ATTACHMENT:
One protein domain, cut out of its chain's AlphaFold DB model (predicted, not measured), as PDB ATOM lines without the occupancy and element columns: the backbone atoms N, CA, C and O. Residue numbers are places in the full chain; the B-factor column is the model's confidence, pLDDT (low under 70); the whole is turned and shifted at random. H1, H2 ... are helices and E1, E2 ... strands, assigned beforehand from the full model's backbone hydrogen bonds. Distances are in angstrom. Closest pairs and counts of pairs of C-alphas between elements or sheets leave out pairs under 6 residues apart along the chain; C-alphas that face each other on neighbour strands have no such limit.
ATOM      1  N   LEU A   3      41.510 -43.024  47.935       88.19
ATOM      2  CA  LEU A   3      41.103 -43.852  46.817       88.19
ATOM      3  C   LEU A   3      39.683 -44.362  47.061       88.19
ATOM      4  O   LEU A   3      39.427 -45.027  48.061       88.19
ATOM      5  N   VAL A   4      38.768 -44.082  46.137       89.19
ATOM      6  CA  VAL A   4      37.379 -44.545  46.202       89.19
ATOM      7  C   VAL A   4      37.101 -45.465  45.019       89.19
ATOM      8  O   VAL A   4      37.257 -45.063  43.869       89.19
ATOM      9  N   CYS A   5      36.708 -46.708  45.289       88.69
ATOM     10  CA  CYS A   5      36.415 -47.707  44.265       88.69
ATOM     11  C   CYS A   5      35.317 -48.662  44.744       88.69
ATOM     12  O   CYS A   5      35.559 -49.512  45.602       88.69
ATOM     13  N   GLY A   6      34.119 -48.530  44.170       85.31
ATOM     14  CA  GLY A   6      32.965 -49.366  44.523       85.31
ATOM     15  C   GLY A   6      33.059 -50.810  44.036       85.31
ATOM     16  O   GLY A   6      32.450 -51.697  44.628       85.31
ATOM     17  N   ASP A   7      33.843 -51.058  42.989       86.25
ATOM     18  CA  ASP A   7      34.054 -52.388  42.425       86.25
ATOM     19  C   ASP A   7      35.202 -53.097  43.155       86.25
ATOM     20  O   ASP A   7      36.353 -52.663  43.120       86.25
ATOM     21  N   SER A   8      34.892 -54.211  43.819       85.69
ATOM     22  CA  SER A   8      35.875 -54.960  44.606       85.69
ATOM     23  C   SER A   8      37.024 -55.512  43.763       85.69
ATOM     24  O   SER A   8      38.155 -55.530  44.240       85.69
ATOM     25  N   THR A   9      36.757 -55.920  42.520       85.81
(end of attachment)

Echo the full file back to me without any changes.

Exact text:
One protein domain, cut out of its chain's AlphaFold DB model (predicted, not measured), as PDB ATOM lines without the occupancy and element columns: the backbone atoms N, CA, C and O. Residue numbers are places in the full chain; the B-factor column is the model's confidence, pLDDT (low under 70); the whole is turned and shifted at random. H1, H2 ... are helices and E1, E2 ... strands, assigned beforehand from the full model's backbone hydrogen bonds. Distances are in angstrom. Closest pairs and counts of pairs of C-alphas between elements or sheets leave out pairs under 6 residues apart along the chain; C-alphas that face each other on neighbour strands have no such limit.
ATOM      1  N   LEU A   3      41.510 -43.024  47.935       88.19
ATOM      2  CA  LEU A   3      41.103 -43.852  46.817       88.19
ATOM      3  C   LEU A   3      39.683 -44.362  47.061       88.19
ATOM      4  O   LEU A   3      39.427 -45.027  48.061       88.19
ATOM      5  N   VAL A   4      38.768 -44.082  46.137       89.19
ATOM      6  CA  VAL A   4      37.379 -44.545  46.202       89.19
ATOM      7  C   VAL A   4      37.101 -45.465  45.019       89.19
ATOM      8  O   VAL A   4      37.257 -45.063  43.869       89.19
ATOM      9  N   CYS A   5      36.708 -46.708  45.289       88.69
ATOM     10  CA  CYS A   5      36.415 -47.707  44.265       88.69
ATOM     11  C   CYS A   5      35.317 -48.662  44.744       88.69
ATOM     12  O   CYS A   5      35.559 -49.512  45.602       88.69
ATOM     13  N   GLY A   6      34.119 -48.530  44.170       85.31
ATOM     14  CA  GLY A   6      32.965 -49.366  44.523       85.31
ATOM     15  C   GLY A   6      33.059 -50.810  44.036       85.31
ATOM     16  O   GLY A   6      32.450 -51.697  44.628       85.31
ATOM     17  N   ASP A   7      33.843 -51.058  42.989       86.25
ATOM     18  CA  ASP A   7      34.054 -52.388  42.425       86.25
ATOM     19  C   ASP A   7      35.202 -53.097  43.155       86.25
ATOM     20  O   ASP A   7      36.353 -52.663  43.120       86.25
ATOM     21  N   SER A   8      34.892 -54.211  43.819       85.69
ATOM     22  CA  SER A   8      35.875 -54.960  44.606       85.69
ATOM     23  C   SER A   8      37.024 -55.512  43.763       85.69
ATOM     24  O   SER A   8      38.155 -55.530  44.240       85.69
ATOM     25  N   THR A   9      36.757 -55.920  42.520       85.81